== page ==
6 Things a Work-From-Home Entrepreneur Can Tell You
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About this time last year, I had happily quit a job that had increasingly become a noose around my neck. Don't get me wrong - I loved my job and it built me to every ounce of what I am today. But you get my drift, right? Eventually I felt that I needed something more out of life, with independence and solitary responsibility to my actions and blah blah blah.
So here I was on my way to "explore life on my own terms" and work for myself, rather than fulfilling somebody's else dream. Lofty ideas and clich?s aside, I finally figured what I essentially wanted was not just more money but also a sense of personal responsibility and freedom in the work I did. I am a PR Consultant with experience across sectors like FMCG, Retail, Healthcare, Education, AdTech, FinTech and the list goes on. However, till about mid last year, I did not quite understand the intensity of what I felt in the time to come:
It's Tougher Than It Looks
We all have that one friend-of-friend who seems to have the god-bestowed life because he/she works from home and we envy their pyjama-wearing-work-meeting liberties in life. Trust me, you will not understand this side of the deep-end till you actually drown into it at least once. I remember taking a two-week break after my job to figure out my finances, opportunities and the roadmap ahead. It seemed uncannily perfect till the day I actually switched on my laptop and saw a blank screen with no direction or leftover to-dos from the day before.
Working from Home is not only tough but also excruciating to say the least. There will be days when your bed will seduce you more than your work, days where the latest episode of Orange is the New Black might feel more important than that the press release you promised your client or days where you might not see another human until you consciously make an effort to meet with friends.
Goal-Setting is the Key
While I worked on my time management and distraction-ending skills, I realized that working-from-home meant putting a larger focus on your schedule and to-dos compared to when you had a job. See, in a conventional job, you will most likely have peers or a boss who will keep the machinery running and you will be a part of it. Here, you are the entire machinery and its constitutive parts. That meant, creating an annual or half-yearly roadmap to your goals, based on which you can segregate smaller goals to fit into your monthly, weekly and then your daily schedules.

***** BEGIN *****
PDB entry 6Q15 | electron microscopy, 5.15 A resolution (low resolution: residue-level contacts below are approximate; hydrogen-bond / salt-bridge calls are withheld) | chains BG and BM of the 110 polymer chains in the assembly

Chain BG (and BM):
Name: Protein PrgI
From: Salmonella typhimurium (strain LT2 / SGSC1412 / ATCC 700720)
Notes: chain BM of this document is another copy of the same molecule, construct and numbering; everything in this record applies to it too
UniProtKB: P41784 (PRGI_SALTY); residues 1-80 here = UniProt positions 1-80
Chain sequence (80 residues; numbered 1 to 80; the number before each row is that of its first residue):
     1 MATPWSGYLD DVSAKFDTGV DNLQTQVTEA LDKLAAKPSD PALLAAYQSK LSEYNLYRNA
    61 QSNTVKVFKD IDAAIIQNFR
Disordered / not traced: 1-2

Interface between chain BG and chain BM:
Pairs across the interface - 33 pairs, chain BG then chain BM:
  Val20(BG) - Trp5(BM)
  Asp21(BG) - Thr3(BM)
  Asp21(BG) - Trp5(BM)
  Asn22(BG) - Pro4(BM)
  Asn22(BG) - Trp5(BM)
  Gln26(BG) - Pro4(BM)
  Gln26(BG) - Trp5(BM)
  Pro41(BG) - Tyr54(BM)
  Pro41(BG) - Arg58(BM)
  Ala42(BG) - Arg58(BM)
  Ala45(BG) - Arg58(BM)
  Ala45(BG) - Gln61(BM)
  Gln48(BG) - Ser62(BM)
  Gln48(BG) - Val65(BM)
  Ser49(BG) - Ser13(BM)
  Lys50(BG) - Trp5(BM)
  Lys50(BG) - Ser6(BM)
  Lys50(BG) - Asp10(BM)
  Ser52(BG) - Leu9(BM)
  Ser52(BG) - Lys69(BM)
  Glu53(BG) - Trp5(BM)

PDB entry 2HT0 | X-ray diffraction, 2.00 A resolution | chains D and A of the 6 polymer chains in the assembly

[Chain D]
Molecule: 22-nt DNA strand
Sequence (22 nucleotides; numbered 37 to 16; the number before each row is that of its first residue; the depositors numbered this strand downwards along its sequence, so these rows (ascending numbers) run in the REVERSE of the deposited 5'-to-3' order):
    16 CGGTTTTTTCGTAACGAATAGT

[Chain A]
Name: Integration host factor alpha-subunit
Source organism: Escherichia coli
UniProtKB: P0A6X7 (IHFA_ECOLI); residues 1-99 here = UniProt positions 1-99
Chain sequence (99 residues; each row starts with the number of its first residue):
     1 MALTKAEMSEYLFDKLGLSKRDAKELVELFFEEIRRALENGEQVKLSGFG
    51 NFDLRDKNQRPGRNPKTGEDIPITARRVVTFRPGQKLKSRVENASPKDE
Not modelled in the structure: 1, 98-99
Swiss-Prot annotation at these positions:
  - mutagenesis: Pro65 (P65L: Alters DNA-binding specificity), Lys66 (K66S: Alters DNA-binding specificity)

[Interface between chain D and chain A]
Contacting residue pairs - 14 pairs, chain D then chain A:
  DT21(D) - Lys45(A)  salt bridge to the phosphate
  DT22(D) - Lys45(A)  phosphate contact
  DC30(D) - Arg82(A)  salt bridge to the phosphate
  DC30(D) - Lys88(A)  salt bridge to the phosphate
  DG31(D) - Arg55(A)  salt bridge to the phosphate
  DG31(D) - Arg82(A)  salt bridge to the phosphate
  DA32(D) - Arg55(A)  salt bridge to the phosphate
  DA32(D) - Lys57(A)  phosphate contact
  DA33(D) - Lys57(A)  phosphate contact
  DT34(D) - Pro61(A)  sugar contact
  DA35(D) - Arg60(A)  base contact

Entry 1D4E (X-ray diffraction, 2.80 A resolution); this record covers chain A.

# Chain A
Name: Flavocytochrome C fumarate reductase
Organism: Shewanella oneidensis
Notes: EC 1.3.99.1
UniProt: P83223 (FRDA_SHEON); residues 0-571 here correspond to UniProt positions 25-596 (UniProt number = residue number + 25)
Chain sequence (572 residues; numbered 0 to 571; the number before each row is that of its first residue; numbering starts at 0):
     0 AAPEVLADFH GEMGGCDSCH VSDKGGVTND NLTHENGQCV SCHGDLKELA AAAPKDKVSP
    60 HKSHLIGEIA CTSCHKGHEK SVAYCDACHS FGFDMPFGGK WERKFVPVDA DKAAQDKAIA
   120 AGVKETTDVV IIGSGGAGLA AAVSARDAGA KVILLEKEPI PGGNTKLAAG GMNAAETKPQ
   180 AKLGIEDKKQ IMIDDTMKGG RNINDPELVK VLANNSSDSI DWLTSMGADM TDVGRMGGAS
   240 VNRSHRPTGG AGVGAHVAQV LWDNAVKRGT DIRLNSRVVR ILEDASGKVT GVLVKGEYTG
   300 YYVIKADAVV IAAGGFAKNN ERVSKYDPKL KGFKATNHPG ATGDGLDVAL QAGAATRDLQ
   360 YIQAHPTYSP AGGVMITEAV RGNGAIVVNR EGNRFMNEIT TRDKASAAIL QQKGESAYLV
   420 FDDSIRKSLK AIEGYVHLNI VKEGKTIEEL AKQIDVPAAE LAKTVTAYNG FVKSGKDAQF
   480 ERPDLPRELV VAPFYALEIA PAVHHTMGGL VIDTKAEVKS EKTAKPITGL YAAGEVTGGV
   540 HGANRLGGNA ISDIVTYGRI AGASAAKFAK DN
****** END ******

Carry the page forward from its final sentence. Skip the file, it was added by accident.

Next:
Brave Your Senses to Be Disruptive
As a PR professional, one of the biggest performance metrics is based on the way we can interact with the media. Taking this as an instance - one of the first and most important changes in the last year was the way I interacted with journalists. Stemming away from the standardized formats of communication, I found exponentially higher success in converting my pitches into real stories in the media because I constantly experimented with the language, content, ideas of my e-mails and increased my engagement with them on platforms like Twitter. I researched longer on topics to create a well-read and sound voice. Small changes like these in your own business can help you break into innovative solutions every day.
Be a Good Salesperson
You are on your own when you decide to go solo - so inevitably you should be your biggest advocate. Showcase your work capabilities along with your enthusiasm to work. I learnt that spending a dedicated amount of time in the lookout for opportunities, projects, new connections on platforms like LinkedIn and peer networking groups go a long way in not just finding work but also creating acquaintances who will refer you to more business in future. Remember those vendors you didn't bother to speak in the last one year? It's time you picked up the phone or sent them a season's gift to keep you in their mind.
To De-Stress is to Grow
Believe it or not, you should take as many (healthy) breaks as possible - whether it is those 40-minute breaks to catch a new episode of your favourite show, allotting an hour to read/watch something of your choice or locking your phone away for a week in Vietnam. This will not only help you re-boot your entire system and schedule but a lot of times it has helped me to step away from the daily conundrums and give a fresh perspective to a lot of client strategies and roadmaps when I get back. Now of course, you cannot quite vacation pretending you're Richard Branson (unless you are) which brings me to my last but most pertinent point.
Take a Stock of Your Finances
This comes at the last because it is one of the most hard-hitting habits that comes to any of us. Remember that part in the first half of this article where I wrote I took a two week break to figure out my finances? Guess what - When I did try to dabble my hands into savings and financial goals, I ended up dropping at least two days coming to terms of reality; and consequently, researching on how I could become a smart financial planner for the year ahead. Taking a stock of your finances and re-grouping the plan should come in every quarter where you lay out smart investment avenues to grow your money. Assuming that a large part of time the money doesn't come in as regularly as a salaried person, you ought to understand your specific spending areas and overall patterns, highlighting the red flags and straighten a plan towards practical saving options. Without that, there is no daiquiri on the sunset yacht or the dream row house along the beach.